Workers' Compensation, Arthritis and Degenerative Disc Disease

When a work injury aggravates, reactivates or accelerates your arthritis or degenerative disc disease, you have a right to file for workers' compensation benefits. There is considerable misunderstanding concerning the right of an employee to obtain these benefits for an aggravation of a preexisting injury, particularly as it relates to arthritis and degenerative disc disease.


The term arthritis specifically means joint inflammation. It is used generally to explain many different types of rheumatic conditions that affect a person's joints, tissue that surrounds the joint and connective joint tissue. Common types of arthritis include:

  • Osteoarthritis
  • Rheumatoid Arthritis
  • Fibromyalgia
  • Gout
  • Systemic Lupus Erythematosus (SLE or lupus)

Symptoms of arthritis can vary and the onslaught can be gradual or sudden. Most commonly, symptoms include stiffness, swelling, redness, pain around one or more joint (i.e. knees, wrists, hands, hips and shoulders) and limitation of the function of surrounding and supportive body structures.

Degenerative Disc Disease

Degenerative disc disease is a widespread condition that can lead to serious lower back and neck pain. Almost everyone experiences this medical condition, simply because a person's spinal discs degenerate and lose the ability to absorb shock naturally over time. An injury to the disc can accelerate and aggravate degenerative disc disease. Most often degenerative disc disease pain occurs not from the condition itself, but because a person's suffers another injury to the back or neck.

Degenerative disc disease is not actually classified as a disease, but a medical condition caused by a damaged disc in the spine. Such damage can include a slipped disc, ruptured disc or herniated disc, or a tear in the outer core of the disc.

Work Injuries That May Lead to the Aggravation of These Conditions

Certain jobs make a person more susceptible to aggravating a preexisting condition like arthritis or degenerative disc disease. People are more susceptible to aggravating their arthritis, if they hold jobs that require them to perform repetitive motions, to endure high impact activities, or to remain sedentary for long. Examples of such jobs include, typing, assembly line work, construct work and other types of manual labor.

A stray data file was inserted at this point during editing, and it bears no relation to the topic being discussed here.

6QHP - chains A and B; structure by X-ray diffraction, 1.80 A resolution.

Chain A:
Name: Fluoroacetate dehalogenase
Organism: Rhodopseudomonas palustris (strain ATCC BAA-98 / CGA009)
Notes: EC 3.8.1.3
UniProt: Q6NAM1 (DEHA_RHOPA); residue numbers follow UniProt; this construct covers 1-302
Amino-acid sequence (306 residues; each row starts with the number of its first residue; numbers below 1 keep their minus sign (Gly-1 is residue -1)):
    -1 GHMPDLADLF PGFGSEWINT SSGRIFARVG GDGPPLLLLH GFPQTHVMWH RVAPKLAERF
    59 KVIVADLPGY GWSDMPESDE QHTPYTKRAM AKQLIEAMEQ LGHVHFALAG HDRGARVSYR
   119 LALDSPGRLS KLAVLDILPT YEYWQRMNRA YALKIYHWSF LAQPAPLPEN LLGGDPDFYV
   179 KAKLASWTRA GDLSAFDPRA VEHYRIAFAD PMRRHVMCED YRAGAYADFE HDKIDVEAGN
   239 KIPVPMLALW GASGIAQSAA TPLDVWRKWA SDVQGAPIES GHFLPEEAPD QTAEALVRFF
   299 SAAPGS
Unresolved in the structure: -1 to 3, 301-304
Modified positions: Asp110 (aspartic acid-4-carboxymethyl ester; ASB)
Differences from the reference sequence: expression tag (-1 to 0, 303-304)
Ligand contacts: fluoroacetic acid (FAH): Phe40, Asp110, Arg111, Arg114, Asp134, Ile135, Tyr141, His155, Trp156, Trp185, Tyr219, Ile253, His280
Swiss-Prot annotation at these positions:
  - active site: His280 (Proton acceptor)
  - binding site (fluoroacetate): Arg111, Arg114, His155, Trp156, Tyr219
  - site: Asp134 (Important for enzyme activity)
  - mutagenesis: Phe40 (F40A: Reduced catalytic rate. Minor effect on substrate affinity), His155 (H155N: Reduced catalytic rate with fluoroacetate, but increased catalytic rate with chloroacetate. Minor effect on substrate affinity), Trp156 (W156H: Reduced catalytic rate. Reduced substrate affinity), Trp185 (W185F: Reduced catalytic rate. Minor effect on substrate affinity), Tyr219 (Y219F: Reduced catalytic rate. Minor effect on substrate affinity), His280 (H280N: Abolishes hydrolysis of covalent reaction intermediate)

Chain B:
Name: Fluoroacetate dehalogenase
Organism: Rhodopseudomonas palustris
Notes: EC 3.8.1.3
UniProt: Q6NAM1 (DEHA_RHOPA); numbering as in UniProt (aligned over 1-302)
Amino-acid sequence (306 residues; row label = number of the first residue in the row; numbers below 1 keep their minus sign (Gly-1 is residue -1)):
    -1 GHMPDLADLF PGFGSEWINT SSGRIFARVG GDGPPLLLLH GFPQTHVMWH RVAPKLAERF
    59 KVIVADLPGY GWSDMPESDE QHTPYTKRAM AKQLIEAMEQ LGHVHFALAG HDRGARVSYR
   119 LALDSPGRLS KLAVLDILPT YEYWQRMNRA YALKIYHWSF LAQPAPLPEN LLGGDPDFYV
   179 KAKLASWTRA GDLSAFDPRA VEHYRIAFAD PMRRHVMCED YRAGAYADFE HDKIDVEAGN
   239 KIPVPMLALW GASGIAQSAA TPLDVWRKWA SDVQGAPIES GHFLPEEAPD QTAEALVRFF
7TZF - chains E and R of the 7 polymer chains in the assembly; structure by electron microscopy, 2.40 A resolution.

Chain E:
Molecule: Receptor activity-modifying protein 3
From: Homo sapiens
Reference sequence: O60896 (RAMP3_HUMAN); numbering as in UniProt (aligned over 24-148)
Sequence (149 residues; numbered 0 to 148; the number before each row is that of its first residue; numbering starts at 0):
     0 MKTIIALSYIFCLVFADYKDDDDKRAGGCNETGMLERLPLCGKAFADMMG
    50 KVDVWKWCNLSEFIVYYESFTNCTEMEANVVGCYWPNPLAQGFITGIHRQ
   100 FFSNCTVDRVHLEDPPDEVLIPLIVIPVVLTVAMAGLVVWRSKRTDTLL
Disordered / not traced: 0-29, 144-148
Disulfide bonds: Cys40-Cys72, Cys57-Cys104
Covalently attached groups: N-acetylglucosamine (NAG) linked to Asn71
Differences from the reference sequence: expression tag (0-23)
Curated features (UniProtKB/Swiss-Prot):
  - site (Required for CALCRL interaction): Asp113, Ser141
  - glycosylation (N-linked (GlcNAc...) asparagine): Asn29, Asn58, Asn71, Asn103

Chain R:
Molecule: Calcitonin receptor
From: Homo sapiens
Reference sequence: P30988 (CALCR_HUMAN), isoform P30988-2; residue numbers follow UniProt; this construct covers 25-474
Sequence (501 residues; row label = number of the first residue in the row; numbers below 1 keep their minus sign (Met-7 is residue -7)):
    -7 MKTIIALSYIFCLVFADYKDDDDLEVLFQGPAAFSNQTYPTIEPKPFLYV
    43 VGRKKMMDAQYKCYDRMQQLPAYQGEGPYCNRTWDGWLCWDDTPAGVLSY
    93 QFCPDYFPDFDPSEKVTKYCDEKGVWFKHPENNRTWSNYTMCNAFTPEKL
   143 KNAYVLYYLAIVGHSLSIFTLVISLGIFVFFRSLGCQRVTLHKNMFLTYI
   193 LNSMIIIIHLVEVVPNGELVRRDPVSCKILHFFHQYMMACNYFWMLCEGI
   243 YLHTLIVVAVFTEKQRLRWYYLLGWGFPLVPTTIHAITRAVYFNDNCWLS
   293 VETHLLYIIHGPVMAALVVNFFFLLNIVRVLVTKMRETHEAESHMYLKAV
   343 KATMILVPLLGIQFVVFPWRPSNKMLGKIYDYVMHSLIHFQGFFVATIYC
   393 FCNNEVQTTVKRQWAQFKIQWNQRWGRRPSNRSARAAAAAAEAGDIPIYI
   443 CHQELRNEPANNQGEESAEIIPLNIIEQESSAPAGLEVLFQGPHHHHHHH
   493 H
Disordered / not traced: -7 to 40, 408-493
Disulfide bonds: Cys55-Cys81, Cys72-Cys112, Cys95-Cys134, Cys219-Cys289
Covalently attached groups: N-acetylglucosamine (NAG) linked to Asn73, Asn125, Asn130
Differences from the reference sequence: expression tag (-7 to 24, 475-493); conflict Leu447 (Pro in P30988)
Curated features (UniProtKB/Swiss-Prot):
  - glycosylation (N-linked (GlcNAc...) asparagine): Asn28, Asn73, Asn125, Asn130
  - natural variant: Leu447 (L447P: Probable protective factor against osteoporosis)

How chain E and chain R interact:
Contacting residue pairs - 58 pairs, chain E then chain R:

People are more likely to aggravate their degenerative disc disease when they work in manual labor jobs that require repeated heavy lifting, twisting and turning. Any job that can potentially lead to a back or neck injury can aggravate degenerative disc disease.

Workers' Compensation in General

Workers' compensation laws require employers to carry insurance policies that cover employees' work-related injuries. Workers' compensation coverage is usually available regardless of employer culpability or the employee's prior physical condition. Injuries aggravated, accelerated or reactivated by the work injury are compensable under workers compensation.

The basic legal eligibility requirements for any workers' compensation claim are:

  • That an employee suffers a work-related physical or mental injury
  • That the resulting disability prevents the employee from working
  • That the employee provide notice to an employer within the statutorily required period

Aggravation of Arthritis and Degenerative Disc Disease and Workers' Compensation

When seeking workers' compensation benefits for the aggravation of a preexisting condition like arthritis or degenerative disc disease, it is important to understand that these conditions are covered. These are compensable regardless of whether the preexisting condition was work-related.

Workers' compensation covers work-related injuries that aggravate a preexisting condition even if that condition made the person more susceptible to future injury. When claiming compensation for an aggravation of a preexisting condition, a person must simply show that the aggravation of the injury was work related and the resulting disability prevented them from working.

The requirement that the disability resulted from a new injury does mean that a person cannot claim compensation for a disability that resulted from the natural progression of a preexisting injury. The new work-related injury need not be the exclusive cause of the disability, but it must be a material factor in the aggravation of the preexisting injury.

Contact an Experienced Lawyer to Discuss the Aggravation of Your Arthritis or Degenerative Disc Disease

Given the time limitations surrounding the filing of a workers' compensation claim against your employer, it is important to act promptly. Speak to an experienced attorney about how an aggravation of your preexisting injury will affect your workers' compensation claim.